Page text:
How to choose led downlight color temperature?

26/08/2017
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How to choose led downlight color temperature?

Now in market the main three color temperatures used in modern day LED lights such as retrofit lamps and down lights:

  • Extra warm white 2700K which is similar to a traditional GLS light bulb or halogen. A 2700K LED will still appear slightly whiter than a halogen but is more orange in appearance. This is sometimes called ‘soft white’ by people in the trade. Extra warm white is not available in many integrated LED downlights so if you known you want this color temperature you can narrow down your search to just a few.
  • Warm white 3000K which is clearer in appearance but still quite warm. This has become the ‘new norm’ for lighting in general and is by far the most popular choice.
  • Cool white 4000K which is much more clearer in appearance and is frequently used in commercial locations. Cool white appears brighter than warm white meaning it’s also more energy efficient. It’s around 5% brighter than the other warm white options. It can make a room feel cold and clinical but when used in the right environment it can make a room appear more modern. This is also referred to as neutral white or cold white but as long as the Kelvin rating is the same then it can be called whatever you like.
  • Like 5000K or 6000K etc also need to according to application decided it.

The chart below shows a scale that compares everything from candlelight to daylight:

You won’t be able to fully appreciate the dramatic difference that each color temperature offers until a room is fully illuminated with one of them. Just testing a sample will give you more of an idea of the difference. But until you’ve seen a room fully lit in one of the colors will know only then fully understand the difference.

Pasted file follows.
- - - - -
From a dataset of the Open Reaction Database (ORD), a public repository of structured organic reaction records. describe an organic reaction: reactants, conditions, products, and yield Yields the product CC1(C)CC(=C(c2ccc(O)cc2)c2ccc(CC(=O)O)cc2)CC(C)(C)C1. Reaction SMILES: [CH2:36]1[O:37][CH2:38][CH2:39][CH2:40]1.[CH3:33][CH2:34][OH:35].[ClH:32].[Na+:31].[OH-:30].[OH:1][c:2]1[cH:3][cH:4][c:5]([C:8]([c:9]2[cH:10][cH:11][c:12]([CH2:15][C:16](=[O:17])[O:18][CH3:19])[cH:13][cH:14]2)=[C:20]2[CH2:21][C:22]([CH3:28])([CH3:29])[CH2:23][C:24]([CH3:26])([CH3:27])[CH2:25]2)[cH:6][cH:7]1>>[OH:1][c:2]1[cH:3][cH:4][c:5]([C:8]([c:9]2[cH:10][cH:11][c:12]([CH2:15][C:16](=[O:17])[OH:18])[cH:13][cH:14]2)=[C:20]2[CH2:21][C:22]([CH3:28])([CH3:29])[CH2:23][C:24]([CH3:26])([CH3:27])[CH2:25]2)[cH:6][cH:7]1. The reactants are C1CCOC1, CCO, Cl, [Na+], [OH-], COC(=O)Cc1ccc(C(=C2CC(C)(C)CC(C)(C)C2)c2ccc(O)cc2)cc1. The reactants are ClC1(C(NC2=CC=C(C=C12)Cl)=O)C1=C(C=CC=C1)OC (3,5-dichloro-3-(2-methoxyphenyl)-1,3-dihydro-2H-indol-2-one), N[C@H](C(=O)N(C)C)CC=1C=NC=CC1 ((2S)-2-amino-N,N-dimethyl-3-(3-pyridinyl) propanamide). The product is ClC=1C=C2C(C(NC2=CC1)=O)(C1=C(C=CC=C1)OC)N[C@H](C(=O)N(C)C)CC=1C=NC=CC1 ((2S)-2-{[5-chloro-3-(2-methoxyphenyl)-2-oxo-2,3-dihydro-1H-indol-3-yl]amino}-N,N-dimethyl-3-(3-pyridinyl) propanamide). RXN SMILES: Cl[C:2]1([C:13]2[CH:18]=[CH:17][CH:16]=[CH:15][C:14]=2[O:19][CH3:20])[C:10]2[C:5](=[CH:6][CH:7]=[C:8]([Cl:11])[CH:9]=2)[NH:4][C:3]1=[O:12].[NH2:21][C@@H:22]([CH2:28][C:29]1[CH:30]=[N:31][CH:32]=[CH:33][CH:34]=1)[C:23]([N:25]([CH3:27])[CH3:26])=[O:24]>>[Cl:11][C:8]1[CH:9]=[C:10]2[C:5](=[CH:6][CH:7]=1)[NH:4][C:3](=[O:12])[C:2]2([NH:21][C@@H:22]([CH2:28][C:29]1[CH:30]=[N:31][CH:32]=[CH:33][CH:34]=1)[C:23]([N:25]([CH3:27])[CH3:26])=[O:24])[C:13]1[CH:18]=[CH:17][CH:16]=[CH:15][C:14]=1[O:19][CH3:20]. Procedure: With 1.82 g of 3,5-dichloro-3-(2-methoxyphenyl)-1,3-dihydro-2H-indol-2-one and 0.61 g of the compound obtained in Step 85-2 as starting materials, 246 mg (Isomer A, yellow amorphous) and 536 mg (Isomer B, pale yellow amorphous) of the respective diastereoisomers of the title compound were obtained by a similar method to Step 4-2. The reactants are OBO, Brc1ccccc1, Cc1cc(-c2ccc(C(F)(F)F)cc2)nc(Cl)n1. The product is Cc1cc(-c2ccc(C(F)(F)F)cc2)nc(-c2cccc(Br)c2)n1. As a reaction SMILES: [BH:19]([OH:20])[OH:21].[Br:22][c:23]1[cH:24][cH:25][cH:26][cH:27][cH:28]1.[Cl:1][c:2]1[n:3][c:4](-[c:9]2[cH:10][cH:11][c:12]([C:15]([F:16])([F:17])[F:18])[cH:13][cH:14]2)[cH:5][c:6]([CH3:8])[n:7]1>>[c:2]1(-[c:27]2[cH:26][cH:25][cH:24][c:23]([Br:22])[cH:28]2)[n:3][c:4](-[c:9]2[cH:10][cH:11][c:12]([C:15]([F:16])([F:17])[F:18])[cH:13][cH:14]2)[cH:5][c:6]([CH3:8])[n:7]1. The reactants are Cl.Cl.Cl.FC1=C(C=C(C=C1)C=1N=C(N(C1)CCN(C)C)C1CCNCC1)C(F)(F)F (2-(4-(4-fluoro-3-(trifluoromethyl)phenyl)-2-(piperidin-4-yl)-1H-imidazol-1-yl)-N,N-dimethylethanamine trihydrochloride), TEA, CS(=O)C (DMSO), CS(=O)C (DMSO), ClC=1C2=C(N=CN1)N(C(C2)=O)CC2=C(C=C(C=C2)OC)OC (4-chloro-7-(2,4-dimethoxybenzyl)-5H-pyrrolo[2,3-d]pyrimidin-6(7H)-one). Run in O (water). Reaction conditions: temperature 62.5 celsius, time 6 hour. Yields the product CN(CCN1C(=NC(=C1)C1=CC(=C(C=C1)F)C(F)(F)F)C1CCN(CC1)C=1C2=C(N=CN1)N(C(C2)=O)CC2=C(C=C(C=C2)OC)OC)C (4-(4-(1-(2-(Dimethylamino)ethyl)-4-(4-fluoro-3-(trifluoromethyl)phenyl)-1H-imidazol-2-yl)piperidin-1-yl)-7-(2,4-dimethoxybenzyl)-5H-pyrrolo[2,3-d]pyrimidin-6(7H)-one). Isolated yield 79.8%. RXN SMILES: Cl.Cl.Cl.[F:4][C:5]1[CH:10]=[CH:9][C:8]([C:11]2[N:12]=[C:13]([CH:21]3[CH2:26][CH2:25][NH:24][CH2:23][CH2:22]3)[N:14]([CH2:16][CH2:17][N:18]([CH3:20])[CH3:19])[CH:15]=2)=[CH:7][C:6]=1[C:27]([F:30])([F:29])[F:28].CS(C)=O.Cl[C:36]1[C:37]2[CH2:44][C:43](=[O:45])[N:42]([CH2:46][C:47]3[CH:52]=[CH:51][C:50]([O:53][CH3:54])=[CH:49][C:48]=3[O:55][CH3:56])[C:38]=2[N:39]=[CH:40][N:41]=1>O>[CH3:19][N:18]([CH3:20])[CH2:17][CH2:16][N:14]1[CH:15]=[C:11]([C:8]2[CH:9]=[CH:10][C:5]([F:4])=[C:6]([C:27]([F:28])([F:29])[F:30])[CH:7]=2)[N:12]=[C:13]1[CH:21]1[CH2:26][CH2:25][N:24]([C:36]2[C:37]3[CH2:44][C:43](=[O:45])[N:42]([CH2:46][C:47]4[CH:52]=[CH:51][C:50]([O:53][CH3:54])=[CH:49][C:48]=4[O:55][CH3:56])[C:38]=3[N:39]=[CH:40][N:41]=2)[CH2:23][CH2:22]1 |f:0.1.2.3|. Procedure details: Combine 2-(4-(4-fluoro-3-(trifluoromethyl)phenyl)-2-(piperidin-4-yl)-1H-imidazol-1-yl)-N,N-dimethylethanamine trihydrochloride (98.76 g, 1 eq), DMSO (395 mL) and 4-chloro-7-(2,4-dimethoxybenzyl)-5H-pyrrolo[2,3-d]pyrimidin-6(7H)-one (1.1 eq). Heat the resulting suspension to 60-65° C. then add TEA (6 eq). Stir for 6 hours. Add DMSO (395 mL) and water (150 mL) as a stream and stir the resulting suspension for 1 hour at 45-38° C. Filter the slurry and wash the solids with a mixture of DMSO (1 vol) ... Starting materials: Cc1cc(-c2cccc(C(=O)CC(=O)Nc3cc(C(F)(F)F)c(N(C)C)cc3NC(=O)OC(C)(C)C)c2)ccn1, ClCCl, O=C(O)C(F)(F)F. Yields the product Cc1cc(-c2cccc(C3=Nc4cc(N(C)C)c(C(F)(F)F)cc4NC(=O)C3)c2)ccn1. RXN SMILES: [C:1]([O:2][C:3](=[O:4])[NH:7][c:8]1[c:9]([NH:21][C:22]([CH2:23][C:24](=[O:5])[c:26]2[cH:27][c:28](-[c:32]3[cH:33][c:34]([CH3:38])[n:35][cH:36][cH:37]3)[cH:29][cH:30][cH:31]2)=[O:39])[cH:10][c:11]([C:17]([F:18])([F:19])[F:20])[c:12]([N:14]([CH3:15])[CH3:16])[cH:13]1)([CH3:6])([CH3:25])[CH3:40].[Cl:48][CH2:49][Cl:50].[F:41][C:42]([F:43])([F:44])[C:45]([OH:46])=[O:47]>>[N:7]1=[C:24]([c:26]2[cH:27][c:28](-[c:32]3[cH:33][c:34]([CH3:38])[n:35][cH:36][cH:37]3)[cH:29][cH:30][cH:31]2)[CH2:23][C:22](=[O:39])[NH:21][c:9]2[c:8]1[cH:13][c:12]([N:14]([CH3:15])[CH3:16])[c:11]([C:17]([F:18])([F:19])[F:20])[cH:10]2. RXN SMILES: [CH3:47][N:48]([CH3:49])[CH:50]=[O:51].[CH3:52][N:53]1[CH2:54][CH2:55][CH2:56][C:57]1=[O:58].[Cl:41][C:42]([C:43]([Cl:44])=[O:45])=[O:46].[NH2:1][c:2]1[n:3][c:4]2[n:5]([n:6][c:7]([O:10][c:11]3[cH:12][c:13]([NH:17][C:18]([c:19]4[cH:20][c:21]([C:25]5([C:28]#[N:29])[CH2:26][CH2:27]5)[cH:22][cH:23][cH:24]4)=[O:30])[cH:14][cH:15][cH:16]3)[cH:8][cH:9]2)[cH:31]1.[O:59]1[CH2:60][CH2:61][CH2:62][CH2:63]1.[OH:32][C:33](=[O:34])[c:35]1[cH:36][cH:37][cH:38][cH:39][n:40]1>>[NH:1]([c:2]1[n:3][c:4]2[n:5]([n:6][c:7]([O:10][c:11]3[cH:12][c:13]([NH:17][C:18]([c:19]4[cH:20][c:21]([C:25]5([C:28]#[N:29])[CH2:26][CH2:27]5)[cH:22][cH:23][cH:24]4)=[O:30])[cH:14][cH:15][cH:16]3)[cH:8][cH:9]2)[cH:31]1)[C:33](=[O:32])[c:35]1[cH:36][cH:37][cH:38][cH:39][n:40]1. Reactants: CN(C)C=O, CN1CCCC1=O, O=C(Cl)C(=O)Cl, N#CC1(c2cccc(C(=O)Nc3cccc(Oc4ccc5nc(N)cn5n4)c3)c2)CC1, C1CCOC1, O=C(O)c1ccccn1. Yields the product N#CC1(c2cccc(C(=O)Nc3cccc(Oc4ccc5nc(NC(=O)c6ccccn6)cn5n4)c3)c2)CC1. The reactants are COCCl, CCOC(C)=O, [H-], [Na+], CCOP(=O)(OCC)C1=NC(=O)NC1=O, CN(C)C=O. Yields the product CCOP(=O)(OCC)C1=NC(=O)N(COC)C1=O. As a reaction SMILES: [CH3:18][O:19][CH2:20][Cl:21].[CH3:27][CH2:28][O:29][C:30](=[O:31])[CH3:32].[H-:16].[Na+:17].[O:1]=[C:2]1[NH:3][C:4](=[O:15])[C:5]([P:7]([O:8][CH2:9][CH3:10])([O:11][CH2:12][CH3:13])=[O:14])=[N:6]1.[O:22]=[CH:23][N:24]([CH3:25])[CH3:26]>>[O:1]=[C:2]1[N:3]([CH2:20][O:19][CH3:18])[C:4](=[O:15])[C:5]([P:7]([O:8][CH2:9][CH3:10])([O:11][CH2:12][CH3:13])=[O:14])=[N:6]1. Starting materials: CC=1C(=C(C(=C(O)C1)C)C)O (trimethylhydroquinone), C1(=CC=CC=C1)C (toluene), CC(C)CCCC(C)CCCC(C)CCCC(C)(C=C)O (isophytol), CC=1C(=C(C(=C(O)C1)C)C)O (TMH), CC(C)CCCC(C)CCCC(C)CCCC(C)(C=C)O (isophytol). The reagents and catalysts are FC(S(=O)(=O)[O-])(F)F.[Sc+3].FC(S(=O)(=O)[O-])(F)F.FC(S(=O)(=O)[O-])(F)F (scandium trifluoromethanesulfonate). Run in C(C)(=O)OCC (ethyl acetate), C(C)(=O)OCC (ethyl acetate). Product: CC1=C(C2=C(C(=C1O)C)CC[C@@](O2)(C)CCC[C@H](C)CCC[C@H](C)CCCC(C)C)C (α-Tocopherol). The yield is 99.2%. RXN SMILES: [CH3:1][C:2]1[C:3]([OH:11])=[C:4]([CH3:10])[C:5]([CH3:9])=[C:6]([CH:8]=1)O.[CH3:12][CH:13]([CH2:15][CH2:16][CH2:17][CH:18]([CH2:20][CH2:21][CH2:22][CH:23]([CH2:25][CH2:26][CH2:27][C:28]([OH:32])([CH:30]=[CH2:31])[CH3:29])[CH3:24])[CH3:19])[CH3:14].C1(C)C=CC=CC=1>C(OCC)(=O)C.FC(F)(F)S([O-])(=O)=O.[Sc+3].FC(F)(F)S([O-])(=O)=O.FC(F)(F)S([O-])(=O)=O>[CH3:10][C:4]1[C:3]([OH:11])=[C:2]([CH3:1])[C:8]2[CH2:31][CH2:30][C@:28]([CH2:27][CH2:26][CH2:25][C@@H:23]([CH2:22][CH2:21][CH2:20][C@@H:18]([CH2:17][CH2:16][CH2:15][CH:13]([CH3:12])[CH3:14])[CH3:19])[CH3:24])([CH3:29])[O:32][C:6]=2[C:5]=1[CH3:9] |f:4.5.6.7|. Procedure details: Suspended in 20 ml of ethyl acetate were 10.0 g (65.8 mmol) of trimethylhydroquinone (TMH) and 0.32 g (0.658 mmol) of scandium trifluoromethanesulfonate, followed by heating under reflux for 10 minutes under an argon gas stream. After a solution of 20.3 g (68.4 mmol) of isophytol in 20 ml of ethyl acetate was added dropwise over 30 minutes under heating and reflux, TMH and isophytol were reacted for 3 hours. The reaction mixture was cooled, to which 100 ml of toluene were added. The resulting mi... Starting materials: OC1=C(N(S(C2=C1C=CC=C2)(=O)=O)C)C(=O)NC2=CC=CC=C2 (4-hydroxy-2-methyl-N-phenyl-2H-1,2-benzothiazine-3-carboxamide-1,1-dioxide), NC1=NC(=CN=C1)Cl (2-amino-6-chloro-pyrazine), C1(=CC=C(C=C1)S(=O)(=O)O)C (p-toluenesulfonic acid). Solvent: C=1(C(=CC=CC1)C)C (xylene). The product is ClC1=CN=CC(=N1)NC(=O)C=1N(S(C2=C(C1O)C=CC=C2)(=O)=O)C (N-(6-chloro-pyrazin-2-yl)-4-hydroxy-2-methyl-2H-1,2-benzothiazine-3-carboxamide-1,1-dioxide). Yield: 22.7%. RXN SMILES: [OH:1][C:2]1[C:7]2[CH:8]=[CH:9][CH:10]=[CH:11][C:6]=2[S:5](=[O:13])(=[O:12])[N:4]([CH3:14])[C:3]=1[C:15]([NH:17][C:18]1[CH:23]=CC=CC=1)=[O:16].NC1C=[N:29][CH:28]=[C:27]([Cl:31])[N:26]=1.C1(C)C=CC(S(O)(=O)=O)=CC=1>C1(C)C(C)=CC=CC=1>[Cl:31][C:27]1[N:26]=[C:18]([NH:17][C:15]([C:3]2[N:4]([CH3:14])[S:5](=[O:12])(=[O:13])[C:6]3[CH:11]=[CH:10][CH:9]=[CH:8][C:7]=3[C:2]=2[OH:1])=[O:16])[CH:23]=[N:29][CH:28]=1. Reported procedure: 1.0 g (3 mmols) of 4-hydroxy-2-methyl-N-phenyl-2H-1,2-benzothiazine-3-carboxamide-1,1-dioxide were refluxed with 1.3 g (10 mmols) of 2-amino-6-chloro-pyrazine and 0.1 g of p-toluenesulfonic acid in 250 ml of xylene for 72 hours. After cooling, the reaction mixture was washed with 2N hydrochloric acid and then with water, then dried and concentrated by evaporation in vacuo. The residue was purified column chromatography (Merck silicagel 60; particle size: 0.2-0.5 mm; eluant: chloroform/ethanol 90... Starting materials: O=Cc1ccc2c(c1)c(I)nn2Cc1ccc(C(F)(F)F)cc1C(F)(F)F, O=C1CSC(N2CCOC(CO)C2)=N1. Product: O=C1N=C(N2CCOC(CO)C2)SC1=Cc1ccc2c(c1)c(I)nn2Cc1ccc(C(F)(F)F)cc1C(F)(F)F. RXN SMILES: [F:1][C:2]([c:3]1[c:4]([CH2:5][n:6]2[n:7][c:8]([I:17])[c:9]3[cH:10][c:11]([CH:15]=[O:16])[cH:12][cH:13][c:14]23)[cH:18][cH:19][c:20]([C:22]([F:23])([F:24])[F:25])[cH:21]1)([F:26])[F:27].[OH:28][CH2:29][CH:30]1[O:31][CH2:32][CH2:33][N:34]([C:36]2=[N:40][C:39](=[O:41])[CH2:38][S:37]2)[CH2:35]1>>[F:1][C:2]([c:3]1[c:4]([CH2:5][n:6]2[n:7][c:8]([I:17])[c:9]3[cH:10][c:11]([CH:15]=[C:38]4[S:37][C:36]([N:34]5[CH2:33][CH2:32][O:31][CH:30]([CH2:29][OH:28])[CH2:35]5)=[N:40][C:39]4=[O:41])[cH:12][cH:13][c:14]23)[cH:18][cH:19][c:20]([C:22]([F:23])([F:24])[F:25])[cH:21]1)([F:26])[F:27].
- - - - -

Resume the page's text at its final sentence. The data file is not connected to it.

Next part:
Each option also accents the colors of your walls, floor and surrounding area. If your kitchen has grey walls and cupboards, the cool white version could make your room appear too clinical like a doctors surgery. Compared to 3000K which makes less of a statement.

The images below show the impact of how different color temperatures can have in same kitchen:

As you can see by the images above, choosing the right color temperature is an important decision and has a major impact on a room. The color of the room or walls should also be considered as the right color temperature will emphasize the color and bring the room to life. For example an orange / yellow room may be more suited to extra warm white whilst a blue or white room may be more suited to cool white.

Applications

Here are some examples detailing which color temperatures may work better in different room types:

Extra Warm White 2700K

Lounges, living rooms and bedrooms. This style of light appears warmer and sets a more relaxing, homely scene. If you think halogen is too warm and want some else then try 3000K instead.
Warm White 3000K

Kitchens, conservatories and bathrooms. The slightly whiter appearance allows you to see better but is not too cold. Although this color temperature can be used anywhere.

Cool White 4000K

Although I wouldn’t recommend this in lounges, cool white can be used effectively in kitchens. The most popular destination for this color temperature is bathrooms. In a white bathroom it can make appear brighter and cleaner although if your planning on spending time in the bath it you may want to go for a more warmer appearance.

Dim Tone / Dim to Warm

Some LEDs will change color temperature as they get dimmed down lower. Starting at full brightness at a regular 2800K or 2700K warm white color temperature, as they get dimmed they start appearing more warmer. The lower the brightness becomes the warmer they become, until they reach a color temperature of 1800K to 2200K which is similar to a candlelight effect. This can be used effectively in bathrooms to set a relaxing low lux lighting effect that appears just like a candle. They can also be used in bars and restaurants to create a more relaxing or romantic setting at night times.

Summary

There’s no right or wrong answer, it’s your room and your choice. Consider what the main activities and what the main function of the room will be.